The American Psychiatric Association and the American Medical
Association have decided that it is ethical for a psychiatrist to
determine whether an inmate is competent to be executed.
"Some psychiatrists have ethical concerns that they are
contributing to the execution process if they find someone
competent. But if it was officially declared unethical to do it,
you'd find no expert to conduct such exams," said Dr. Jeffrey
Metzner of Denver, chairman of the American Psychiatric
Association's Council on Psychiatry and the Law. "An exam may also
find that the person is incompetent and contribute to that person
not being executed."
But the AMA and APA oppose administering medication to make an
inmate well enough to be executed, Metzner said.
"It is ethical to medicate mentally ill Death Row inmates if the
purpose of the medication is to relieve or decrease suffering, but
not to make them competent to be executed," Metzner said.
That's where another contentious issue arises.
While some states, including Arizona and Florida, permit
involuntary medication to make an inmate competent to be executed,
the Texas Department of Criminal Justice bans the practice.
The department's policy also stipulates that prison mental health
professionals who treat Death Row inmates cannot take part in
evaluations to determine whether they are competent to be executed.
But the department will medicate mentally ill inmates against
"We treat people for mental illnesses, not for forensic reasons of
getting them up to par to be executed," said Carl Reynolds,
general counsel for the Criminal Justice Department.
That treatment, ordered for medical reasons, may make inmates well
enough that they are ultimately found competent to be executed,
"That would be, I guess, an unfortunate outcome for the inmate,"
Kemp is in that Catch-22, his attorneys say.
Once a month, he is transported from Death Row near Livingston to
the Jester IV psychiatric unit near Richmond, not far from
Houston. There, he is injected with Haldol, one of the most potent
Because Haldol can be injected, it is commonly used on patients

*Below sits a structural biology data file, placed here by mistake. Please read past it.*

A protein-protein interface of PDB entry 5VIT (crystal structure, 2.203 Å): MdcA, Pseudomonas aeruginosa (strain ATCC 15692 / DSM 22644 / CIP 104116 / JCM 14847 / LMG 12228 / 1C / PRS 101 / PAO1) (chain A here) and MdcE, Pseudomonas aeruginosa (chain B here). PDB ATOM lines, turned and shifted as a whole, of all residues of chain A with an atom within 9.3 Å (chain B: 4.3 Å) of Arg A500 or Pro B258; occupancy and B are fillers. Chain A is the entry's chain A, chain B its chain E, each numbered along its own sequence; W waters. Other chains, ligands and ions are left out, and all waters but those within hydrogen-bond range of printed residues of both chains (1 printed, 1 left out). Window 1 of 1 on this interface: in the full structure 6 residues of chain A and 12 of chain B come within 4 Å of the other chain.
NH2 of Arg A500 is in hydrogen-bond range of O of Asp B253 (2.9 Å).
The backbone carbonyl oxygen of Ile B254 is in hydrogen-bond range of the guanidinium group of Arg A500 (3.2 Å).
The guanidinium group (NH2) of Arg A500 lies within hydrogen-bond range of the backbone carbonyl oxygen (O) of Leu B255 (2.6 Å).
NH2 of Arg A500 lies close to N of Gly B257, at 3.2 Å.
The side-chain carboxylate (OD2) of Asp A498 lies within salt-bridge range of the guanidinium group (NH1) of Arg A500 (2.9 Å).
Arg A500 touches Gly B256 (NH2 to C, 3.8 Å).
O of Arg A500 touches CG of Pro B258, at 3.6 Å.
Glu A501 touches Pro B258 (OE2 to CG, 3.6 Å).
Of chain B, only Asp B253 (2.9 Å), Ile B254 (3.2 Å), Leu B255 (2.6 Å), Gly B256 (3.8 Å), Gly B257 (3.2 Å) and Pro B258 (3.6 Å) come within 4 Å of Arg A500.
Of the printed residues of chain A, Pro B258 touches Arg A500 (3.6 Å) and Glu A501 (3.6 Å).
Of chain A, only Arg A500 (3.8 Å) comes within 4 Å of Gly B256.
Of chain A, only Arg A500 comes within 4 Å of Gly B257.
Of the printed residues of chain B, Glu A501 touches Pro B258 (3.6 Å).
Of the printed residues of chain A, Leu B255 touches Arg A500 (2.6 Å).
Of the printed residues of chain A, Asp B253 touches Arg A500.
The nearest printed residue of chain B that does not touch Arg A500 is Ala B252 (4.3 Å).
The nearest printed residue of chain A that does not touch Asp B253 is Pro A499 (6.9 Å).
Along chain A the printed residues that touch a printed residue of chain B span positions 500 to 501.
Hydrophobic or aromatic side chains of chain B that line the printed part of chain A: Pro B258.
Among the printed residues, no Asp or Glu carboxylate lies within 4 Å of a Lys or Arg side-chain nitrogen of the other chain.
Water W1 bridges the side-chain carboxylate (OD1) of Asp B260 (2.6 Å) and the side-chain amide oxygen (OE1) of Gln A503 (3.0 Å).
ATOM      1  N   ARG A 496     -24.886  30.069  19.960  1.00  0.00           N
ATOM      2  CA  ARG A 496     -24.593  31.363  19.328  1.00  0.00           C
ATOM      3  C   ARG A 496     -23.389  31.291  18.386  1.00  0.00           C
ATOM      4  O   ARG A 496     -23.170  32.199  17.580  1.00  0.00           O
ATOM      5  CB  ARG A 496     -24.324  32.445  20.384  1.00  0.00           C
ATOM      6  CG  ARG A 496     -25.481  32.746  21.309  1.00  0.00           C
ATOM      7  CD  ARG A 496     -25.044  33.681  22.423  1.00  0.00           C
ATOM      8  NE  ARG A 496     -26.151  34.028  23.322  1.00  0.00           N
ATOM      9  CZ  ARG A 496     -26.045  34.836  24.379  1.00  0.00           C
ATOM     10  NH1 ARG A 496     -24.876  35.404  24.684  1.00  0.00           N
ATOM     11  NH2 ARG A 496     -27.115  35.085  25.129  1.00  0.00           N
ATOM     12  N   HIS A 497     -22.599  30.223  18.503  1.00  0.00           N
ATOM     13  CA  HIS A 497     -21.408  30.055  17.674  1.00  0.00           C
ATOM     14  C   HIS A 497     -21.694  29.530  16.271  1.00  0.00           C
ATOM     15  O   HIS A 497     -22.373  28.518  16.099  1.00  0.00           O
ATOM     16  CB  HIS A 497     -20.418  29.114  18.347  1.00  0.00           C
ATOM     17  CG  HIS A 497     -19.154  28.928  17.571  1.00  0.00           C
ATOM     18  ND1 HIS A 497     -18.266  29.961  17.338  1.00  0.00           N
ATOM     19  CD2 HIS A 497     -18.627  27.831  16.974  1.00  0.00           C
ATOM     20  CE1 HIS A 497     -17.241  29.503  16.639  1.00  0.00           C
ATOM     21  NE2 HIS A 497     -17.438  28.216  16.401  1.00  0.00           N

who refuse to take pills or drops, experts said.
Haldol acts as glue for a fractured mind. "It helps the thinking
come together," said Glick, the Stanford University psychiatrist.
"Without it, the brain is like a computer without central
Greg Westfall, one of Kemp's appeals attorneys, says he believes
that the Haldol injections amount to forced treatment because Kemp
is too insane to give consent.
"I'm worried they pump him full of Haldol every month until he
reaches that fleeting moment where he understands what's going on
so he can be executed," Westfall said.
If Kemp refused the treatment, he would be strapped down and given
the injections, Westfall said.
"He really does not have a choice," he said.
Because of privacy rules, prison officials could not discuss
Kemp's treatment, said Larry Fitzgerald, a spokesman for the
Criminal Justice Department.
Kemp was a week away from being executed when U.S. District Judge
Terry Means in Fort Worth granted a stay on June 23, 1999, so Kemp
could obtain new attorneys to file a federal appeal.
He has been living on borrowed time since. Kemp, now 36, is
approaching his 15th year on Death Row. Typically, a Texas Death
Row inmate is imprisoned for about 10 1/2 years before he takes
his last breath in the execution chamber.
Kemp is alone round-the-clock in his 14-by-6-foot cell at the
Polunsky Unit near Livingston in East Texas. He eats by himself,
receiving his food tray through the "bean slot" in his cell's
Defense attorneys Harris and Westfall, who filed Kemp's federal
appeal, say court records show that he has not been able to engage
in a coherent conversation to assist his attorneys since 1994.
They also say mistakes were made during jury selection at his
When Harris and Westfall last visited Kemp, in December 1999, he
picked up the phone on his side of a glass divider and pantomimed
having a conversation with them. He did not utter a single word.
It is uncertain when Means might rule on Kemp's appeal because the
judge has a backlog of appeals from other Death Row inmates.
If the appeals attorneys do not win a new trial for Kemp,
jurisdiction over the case would return to Leonard, the trial
"Before the ink on the court papers has dried, we would ask the
trial judge to order a new mental evaluation," Westfall said.
Haunted by memories
Just the mention of Kemp's name still touches a raw nerve in
He remembers staring at a knife with a blade more than 6 inches
long and Kemp telling him, "This is a robbery."
After the murder, Jeanfreau was haunted by memories and soon quit
driving city buses. He now works for the U.S. Postal Service in
the Denver area.
Jeanfreau says he's lucky to be alive. It hurt when driver
colleagues taunted him and called him a coward for not fighting
Kemp to prevent the rape and murder of Gray, he said.
"Some macho drivers said it wasn't even a gun, only a knife,"
Jeanfreau said. "But a knife can kill, too. I'm terribly sorry I
did nothing else. I was 22 years old. I was just a kid. I was not
trained to defend passengers against assaults."
Gray's parents won a $90,000 judgment in 1990 against the Fort
Worth Transportation Authority, court records show. In their
negligence lawsuit, the parents said a lack of proper security and
the driver's failure to protect Gray contributed to her violent
Jeanfreau said that bus drivers were not allowed to carry weapons
and that he had never taken a self-defense class.
He occasionally visits the Web site of the Texas Department of
Criminal Justice to see whether an execution date has been set for
"I don't hate anybody," Jeanfreau said, "but if you don't give him
the death penalty, who do you give it to?"